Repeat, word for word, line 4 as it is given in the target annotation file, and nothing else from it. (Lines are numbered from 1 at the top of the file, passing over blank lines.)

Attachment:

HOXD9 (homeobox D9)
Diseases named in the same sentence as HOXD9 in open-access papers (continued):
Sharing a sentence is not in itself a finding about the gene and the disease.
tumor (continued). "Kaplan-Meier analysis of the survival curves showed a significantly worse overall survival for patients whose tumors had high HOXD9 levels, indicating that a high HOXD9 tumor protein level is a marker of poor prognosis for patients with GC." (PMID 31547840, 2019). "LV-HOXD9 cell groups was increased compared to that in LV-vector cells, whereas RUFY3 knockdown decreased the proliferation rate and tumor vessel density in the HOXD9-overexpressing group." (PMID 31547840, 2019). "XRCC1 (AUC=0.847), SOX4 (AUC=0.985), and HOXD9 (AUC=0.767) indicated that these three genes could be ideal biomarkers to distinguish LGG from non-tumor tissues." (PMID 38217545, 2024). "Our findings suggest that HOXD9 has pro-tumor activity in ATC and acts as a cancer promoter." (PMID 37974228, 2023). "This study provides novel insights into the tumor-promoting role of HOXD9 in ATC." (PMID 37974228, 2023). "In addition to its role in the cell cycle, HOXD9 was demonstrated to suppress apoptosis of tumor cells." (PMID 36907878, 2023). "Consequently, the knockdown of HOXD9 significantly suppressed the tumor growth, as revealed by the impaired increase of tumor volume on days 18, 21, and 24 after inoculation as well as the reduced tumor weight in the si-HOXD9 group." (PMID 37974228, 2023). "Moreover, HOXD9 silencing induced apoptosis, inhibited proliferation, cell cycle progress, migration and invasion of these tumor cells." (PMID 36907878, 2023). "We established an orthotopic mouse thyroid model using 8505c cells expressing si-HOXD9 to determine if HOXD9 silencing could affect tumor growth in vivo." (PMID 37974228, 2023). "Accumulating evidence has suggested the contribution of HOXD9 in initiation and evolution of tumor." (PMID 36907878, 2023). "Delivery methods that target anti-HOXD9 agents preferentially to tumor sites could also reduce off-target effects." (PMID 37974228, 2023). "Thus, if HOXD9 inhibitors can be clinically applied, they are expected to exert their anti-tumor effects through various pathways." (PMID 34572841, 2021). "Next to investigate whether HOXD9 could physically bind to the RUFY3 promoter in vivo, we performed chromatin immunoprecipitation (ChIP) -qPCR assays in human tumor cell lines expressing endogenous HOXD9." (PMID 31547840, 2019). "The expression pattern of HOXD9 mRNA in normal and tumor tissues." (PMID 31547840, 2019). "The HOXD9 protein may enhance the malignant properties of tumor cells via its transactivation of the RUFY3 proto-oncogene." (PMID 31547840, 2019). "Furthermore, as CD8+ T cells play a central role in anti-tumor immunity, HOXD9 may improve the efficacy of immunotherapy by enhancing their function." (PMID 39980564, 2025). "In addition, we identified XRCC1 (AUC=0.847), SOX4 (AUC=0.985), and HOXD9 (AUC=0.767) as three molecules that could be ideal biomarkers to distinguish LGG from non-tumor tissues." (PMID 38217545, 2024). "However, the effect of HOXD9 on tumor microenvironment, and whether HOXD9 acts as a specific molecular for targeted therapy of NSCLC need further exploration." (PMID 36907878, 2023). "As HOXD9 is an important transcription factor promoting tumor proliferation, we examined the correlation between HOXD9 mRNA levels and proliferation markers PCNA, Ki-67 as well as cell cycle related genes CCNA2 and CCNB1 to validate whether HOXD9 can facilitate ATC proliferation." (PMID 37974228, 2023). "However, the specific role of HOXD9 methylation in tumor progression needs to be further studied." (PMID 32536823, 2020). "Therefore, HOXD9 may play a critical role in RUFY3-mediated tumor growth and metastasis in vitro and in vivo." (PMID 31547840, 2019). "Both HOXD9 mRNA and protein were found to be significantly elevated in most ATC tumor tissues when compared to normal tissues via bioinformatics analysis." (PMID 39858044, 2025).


tumor (continued). "Kaplan-Meier analysis of the survival curves showed a significantly worse overall survival for patients whose tumors had high HOXD9 levels, indicating that a high HOXD9 tumor protein level is a marker of poor prognosis for patients with GC." (PMID 31547840, 2019). "LV-HOXD9 cell groups was increased compared to that in LV-vector cells, whereas RUFY3 knockdown decreased the proliferation rate and tumor vessel density in the HOXD9-overexpressing group." (PMID 31547840, 2019). "XRCC1 (AUC=0.847), SOX4 (AUC=0.985), and HOXD9 (AUC=0.767) indicated that these three genes could be ideal biomarkers to distinguish LGG from non-tumor tissues." (PMID 38217545, 2024). "Our findings suggest that HOXD9 has pro-tumor activity in ATC and acts as a cancer promoter." (PMID 37974228, 2023). "This study provides novel insights into the tumor-promoting role of HOXD9 in ATC." (PMID 37974228, 2023). "In addition to its role in the cell cycle, HOXD9 was demonstrated to suppress apoptosis of tumor cells." (PMID 36907878, 2023). "Consequently, the knockdown of HOXD9 significantly suppressed the tumor growth, as revealed by the impaired increase of tumor volume on days 18, 21, and 24 after inoculation as well as the reduced tumor weight in the si-HOXD9 group." (PMID 37974228, 2023). "Moreover, HOXD9 silencing induced apoptosis, inhibited proliferation, cell cycle progress, migration and invasion of these tumor cells." (PMID 36907878, 2023). "We established an orthotopic mouse thyroid model using 8505c cells expressing si-HOXD9 to determine if HOXD9 silencing could affect tumor growth in vivo." (PMID 37974228, 2023). "Accumulating evidence has suggested the contribution of HOXD9 in initiation and evolution of tumor." (PMID 36907878, 2023). "Delivery methods that target anti-HOXD9 agents preferentially to tumor sites could also reduce off-target effects." (PMID 37974228, 2023). "Thus, if HOXD9 inhibitors can be clinically applied, they are expected to exert their anti-tumor effects through various pathways." (PMID 34572841, 2021). "Next to investigate whether HOXD9 could physically bind to the RUFY3 promoter in vivo, we performed chromatin immunoprecipitation (ChIP) -qPCR assays in human tumor cell lines expressing endogenous HOXD9." (PMID 31547840, 2019). "The expression pattern of HOXD9 mRNA in normal and tumor tissues." (PMID 31547840, 2019). "The HOXD9 protein may enhance the malignant properties of tumor cells via its transactivation of the RUFY3 proto-oncogene." (PMID 31547840, 2019). "Furthermore, as CD8+ T cells play a central role in anti-tumor immunity, HOXD9 may improve the efficacy of immunotherapy by enhancing their function." (PMID 39980564, 2025). "In addition, we identified XRCC1 (AUC=0.847), SOX4 (AUC=0.985), and HOXD9 (AUC=0.767) as three molecules that could be ideal biomarkers to distinguish LGG from non-tumor tissues." (PMID 38217545, 2024). "However, the effect of HOXD9 on tumor microenvironment, and whether HOXD9 acts as a specific molecular for targeted therapy of NSCLC need further exploration." (PMID 36907878, 2023). "As HOXD9 is an important transcription factor promoting tumor proliferation, we examined the correlation between HOXD9 mRNA levels and proliferation markers PCNA, Ki-67 as well as cell cycle related genes CCNA2 and CCNB1 to validate whether HOXD9 can facilitate ATC proliferation." (PMID 37974228, 2023). "However, the specific role of HOXD9 methylation in tumor progression needs to be further studied." (PMID 32536823, 2020). "Therefore, HOXD9 may play a critical role in RUFY3-mediated tumor growth and metastasis in vitro and in vivo." (PMID 31547840, 2019). "Both HOXD9 mRNA and protein were found to be significantly elevated in most ATC tumor tissues when compared to normal tissues via bioinformatics analysis." (PMID 39858044, 2025).